Diamonds No Good For Steel?

Discussion in 'Maintenance, Tinkering & Embellishment' started by ejames13, Nov 1, 2017.

  1. ejames13


    Mar 30, 2015
    I'm curious to know what some of the sharpening gurus have to say about this. I was watching this video of the Edge Pro inventor, and he's saying diamonds shouldn't be used to sharpen any kind of steel because they will sink into the steel and end up being ripped off the surface of the stone. What say you?

    The discussion I'm referring to starts at 10:13 in the video.

  2. FortyTwoBlades

    FortyTwoBlades Baryonyx walkeri Dealer / Materials Provider

    Mar 8, 2008
    Only if they're totally garbage stones with a bad bond.
    Lapedog, 115Italian and danbot like this.
  3. danbot

    danbot Gold Member Gold Member

    Oct 31, 2009
    And for the price of quality diamond hones, people wouldn't still be using them if they didn't work.
    115Italian and FortyTwoBlades like this.
  4. FortyTwoBlades

    FortyTwoBlades Baryonyx walkeri Dealer / Materials Provider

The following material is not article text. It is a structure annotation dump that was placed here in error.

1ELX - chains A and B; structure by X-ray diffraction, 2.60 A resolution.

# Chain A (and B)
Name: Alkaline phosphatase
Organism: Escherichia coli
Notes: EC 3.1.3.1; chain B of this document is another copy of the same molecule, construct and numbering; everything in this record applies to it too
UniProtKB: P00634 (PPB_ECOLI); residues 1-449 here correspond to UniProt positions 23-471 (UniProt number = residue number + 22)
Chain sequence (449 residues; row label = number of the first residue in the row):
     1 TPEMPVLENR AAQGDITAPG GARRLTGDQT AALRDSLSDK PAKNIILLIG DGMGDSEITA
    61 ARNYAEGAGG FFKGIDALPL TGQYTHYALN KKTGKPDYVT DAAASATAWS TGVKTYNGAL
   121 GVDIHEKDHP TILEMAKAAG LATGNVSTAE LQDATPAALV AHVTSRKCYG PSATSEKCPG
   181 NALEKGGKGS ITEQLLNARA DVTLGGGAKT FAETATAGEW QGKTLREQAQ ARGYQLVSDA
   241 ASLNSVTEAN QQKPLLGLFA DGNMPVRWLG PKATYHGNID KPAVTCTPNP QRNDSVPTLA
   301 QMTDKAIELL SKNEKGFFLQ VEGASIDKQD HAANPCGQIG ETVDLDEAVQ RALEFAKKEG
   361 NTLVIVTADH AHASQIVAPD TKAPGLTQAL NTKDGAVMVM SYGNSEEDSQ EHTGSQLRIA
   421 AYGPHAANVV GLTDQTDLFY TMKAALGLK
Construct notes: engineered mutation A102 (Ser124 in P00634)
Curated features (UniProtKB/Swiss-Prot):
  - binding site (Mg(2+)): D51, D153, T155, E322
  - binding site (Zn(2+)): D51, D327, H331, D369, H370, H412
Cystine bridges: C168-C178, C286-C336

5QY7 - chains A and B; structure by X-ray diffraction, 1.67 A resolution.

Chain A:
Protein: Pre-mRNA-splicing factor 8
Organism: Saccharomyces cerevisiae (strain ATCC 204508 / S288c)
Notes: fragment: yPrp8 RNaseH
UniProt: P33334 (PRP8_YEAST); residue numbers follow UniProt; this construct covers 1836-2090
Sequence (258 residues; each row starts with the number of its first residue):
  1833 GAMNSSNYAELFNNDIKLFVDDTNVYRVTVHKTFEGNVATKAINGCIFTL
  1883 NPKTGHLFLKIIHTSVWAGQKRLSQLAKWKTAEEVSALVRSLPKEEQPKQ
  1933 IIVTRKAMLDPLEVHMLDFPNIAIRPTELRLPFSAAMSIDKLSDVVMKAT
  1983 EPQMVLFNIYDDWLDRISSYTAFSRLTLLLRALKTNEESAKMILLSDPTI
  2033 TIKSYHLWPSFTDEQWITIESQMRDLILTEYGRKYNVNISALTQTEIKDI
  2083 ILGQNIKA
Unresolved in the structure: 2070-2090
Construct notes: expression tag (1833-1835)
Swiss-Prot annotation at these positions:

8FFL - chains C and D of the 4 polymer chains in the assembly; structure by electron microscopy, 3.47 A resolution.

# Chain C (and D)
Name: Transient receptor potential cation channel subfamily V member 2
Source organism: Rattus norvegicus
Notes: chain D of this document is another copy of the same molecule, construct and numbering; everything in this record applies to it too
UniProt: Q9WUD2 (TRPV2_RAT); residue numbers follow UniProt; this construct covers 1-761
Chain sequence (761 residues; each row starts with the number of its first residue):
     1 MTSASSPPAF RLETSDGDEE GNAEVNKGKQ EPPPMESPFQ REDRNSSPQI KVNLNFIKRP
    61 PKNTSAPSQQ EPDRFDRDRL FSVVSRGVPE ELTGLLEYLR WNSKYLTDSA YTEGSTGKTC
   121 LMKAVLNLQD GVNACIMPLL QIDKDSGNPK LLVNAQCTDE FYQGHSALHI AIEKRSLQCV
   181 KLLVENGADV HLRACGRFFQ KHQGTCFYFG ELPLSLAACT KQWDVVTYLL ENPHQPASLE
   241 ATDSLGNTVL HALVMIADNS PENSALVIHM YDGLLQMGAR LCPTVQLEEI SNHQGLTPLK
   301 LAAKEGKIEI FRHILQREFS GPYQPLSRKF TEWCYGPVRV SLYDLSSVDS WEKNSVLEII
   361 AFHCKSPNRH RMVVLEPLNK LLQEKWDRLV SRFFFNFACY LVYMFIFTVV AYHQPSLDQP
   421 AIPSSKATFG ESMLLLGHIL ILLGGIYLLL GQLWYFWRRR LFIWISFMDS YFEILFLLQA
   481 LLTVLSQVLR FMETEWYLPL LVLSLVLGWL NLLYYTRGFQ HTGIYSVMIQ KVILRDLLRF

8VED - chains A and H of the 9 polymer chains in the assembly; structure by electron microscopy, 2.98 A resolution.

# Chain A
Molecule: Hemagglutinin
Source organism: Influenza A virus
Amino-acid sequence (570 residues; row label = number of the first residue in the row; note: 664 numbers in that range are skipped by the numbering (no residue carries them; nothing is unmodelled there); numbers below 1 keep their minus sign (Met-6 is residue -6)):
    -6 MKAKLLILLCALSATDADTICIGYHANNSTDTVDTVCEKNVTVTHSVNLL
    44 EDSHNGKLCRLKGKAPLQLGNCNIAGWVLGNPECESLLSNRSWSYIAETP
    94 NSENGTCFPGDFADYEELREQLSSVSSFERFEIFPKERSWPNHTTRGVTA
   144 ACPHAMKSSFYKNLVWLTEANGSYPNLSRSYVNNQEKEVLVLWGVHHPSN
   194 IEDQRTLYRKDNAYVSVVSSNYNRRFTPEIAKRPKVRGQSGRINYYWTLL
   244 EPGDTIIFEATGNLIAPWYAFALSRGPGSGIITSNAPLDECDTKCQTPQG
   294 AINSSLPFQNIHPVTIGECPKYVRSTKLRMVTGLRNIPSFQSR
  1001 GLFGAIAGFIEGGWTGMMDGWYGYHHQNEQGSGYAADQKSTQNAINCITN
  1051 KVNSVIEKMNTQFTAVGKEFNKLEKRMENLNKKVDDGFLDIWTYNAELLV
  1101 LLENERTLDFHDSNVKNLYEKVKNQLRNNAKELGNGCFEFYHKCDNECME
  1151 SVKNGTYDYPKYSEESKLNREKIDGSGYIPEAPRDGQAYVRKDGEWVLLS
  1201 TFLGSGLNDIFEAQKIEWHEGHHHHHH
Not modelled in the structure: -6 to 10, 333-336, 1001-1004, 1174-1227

Mar 8, 2008
    Now I could understand how a very narrow stone like those used in a lot of the jig systems might cause people to accidentally put too much pressure on the stone and tear out the grain as a result, but if you just let the diamond to the work like you're supposed to it shouldn't be a problem.
    Lapedog, miso2 and 115Italian like this.
  5. Sonnydaze

    Sonnydaze Gold Member Gold Member

    Jul 6, 2009
    If I need to re-profile a take off a bunch of steel in a hurry...I always start out with the diamond plate. I use it on the Apex Edge Pro to "rough out" the new edge and then use silicon carbide stones (220, 320, 600, 1000 grit) after that...
    Works great, I think.
    115Italian likes this.
  6. cap'njake


    Aug 15, 2016
    You are always going to run into close minded people that take a first impression or hear somebody say it then repeat it like it was their own idea and stand by opinion no matter what evidence is shown to them that contradicts their opinion. There is another guy on youtube (forget the channel) that says waterstones are trash and that it is best to use an india stone without oil. The best way to learn any skill is to take a little bit from everyone. Somebody that has sharpened just 1 day might notice something you haven't after 5 years and of course people with 20 years experience have a wealth of knowledge as well. But nobody knows it all and nobody does it perfect. Just gotta pick and choose the information that works best for you and be open to new tips and tricks no matter how good you think you are.